Super Excelling Unschool Grads Anyone?
by Beverley Paine
The other day, on the support group, Lisa said, "The stories you hear of super-excelling home-ed students seem to come from
curriculum-based parents...who agrees?"
Stories are just that, stories. When we first began homeschooling I would get
Growing Without Schooling and it would inspire and discourage me. Back then the
only homeschooling stories you read were the success ones, the musical or
mathematical protégé who benefitted from an unschooled environment, or the
unschooler that read nothing but maths books, or the literary genius that had
published by the age of 15.
My children were ordinary, average. They still are. Plus, they aren't ambitious!
No super-excelling unschooled grads here!
Does this make them failures? Yes, if you judge them by the same criteria by
which schooled graduates are judged. My children aren't moulded to the myths
permeated by stories for the last 200 years.
Think about all the stories - fiction - you read as a child as well as all the
TV shows and movies that depict children and young people. Nearly all of them
parade the extroverted, talented child as the ideal. Anyone watch Spy Kids last
night? See what I mean? Kids are not allowed to be normal or average. If they
are they are declared not to be reaching their 'potential', whatever that
Why do we only hear stories about super-excelling home-ed students from
curriculum based homeschooling programs? Because it is reassuring. Yes, if you
teach your children at home and use curriculum (which is how children learn in
school) your children will do just as well, if not better, or MUCH better, than
schooled students. Families new to homeschooling, and those along the path,
want and need that reassurance.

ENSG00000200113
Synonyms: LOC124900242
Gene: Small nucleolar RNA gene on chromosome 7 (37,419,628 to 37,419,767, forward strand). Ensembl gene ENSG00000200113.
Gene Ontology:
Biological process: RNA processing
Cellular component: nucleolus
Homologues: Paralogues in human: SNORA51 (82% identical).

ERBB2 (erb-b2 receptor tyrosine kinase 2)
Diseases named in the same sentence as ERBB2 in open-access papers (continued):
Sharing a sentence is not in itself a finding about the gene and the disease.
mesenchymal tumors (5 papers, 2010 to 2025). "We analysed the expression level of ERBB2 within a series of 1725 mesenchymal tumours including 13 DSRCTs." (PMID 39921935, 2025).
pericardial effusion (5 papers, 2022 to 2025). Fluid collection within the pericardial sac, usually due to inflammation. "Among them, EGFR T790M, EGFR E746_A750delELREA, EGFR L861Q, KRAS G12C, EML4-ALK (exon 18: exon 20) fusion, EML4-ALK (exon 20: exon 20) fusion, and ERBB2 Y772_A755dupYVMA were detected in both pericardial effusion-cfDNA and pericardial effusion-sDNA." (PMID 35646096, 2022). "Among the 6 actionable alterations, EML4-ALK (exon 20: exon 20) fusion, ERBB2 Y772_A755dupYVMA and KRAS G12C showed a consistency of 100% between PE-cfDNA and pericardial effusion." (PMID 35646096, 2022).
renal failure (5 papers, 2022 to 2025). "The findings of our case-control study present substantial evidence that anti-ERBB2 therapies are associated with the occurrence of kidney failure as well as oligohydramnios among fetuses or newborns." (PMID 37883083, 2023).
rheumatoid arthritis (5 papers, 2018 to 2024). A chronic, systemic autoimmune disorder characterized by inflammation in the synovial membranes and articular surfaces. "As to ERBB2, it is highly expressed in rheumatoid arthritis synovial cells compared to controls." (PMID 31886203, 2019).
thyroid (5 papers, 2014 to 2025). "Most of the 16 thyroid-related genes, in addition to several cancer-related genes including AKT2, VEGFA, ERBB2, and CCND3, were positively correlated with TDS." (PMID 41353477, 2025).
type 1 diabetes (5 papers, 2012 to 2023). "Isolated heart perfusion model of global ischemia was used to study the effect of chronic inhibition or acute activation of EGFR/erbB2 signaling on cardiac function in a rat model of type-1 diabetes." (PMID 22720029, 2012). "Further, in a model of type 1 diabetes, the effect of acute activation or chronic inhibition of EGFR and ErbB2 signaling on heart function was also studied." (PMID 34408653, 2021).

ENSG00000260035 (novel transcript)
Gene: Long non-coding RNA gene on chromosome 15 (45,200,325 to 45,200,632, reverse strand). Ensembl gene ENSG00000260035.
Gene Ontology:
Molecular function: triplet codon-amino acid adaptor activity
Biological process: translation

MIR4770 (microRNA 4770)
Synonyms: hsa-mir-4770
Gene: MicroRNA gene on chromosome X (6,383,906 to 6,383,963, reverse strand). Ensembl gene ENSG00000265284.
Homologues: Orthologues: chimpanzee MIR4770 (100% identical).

Who wants average, normal children? Not many people... Most people can't wait to
ask a child, "What do you want to be when you grow up?" It's painful and
endless for teens. They are expected to pursue whatever interests they have and
make an art form out of it, end up earning buckets of money (which is how our
society measures success), or 'knuckle under and get a real job' and start
putting away money into superannuation!
Replies from four years olds "I'm going to be a truck driver" are tolerated,
but if a fourteen year old says it, woe!
Most super-excelling unschool grads are getting on with doing what they love, quietly and confidently.
Their parents have long realised that it's no big deal. They don't have the
same investment in their children's education that someone who has spent
thousands of dollars on curriculum and books over almost 12 years may have.
When I would worry about my children playing LEGO forever it would help to remember that people used to look at my four year old breast feeding and ask me if I was worried that he would breast feed forever! As if!
However, and because I'm me, I always add a 'however', it really does help to ask 'why'. Why is my child at home? What is it we're trying to achieve here? Why do schools teach in the way that they do? When I start asking lots of questions it doesn't take long before the answer I need to soothe my worries appears.
Your child might not be the person you pictured her or him to be when he or she turns 18. He might not head down the paths you would have wanted him too. As a parent you tend to follow, offering support and guidance, rather than dictating what should and shouldn't be. Some things you don't budge on - family, religious and lifestyle values, perhaps, but with other things you're more pliable as you
help your child grow into herself, not some image of who she 'should' be.
This is natural learning.
I always asked myself 'why' - why am insisting that my son learn this now, or at all? If I couldn't come up with a logical answer that made sense for both of us right now I couldn't insist on the 'lesson' at all.
How do kids brought up this way 'turn out'? One word: impressive. But don't expect them to 'fit' into ordinary society because it just doesn't measure up to their expectations - these youngsters tend to be quiet achievers or leaders, making life fit them, not the other way around.
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Beverley Paine with her children, and their home educated children, relaxing at home.
Together with the support of my family, my aim is to help parents educate their children in stress-free, nurturing environments. In addition to building and maintaing this website, I continue to create and manage local and national home educating networks, help to organise conferences and camps, as well as write for, edit and produce newsletters, resource directories and magazines. I am an active supporter of national, state, regional and local home education groups.
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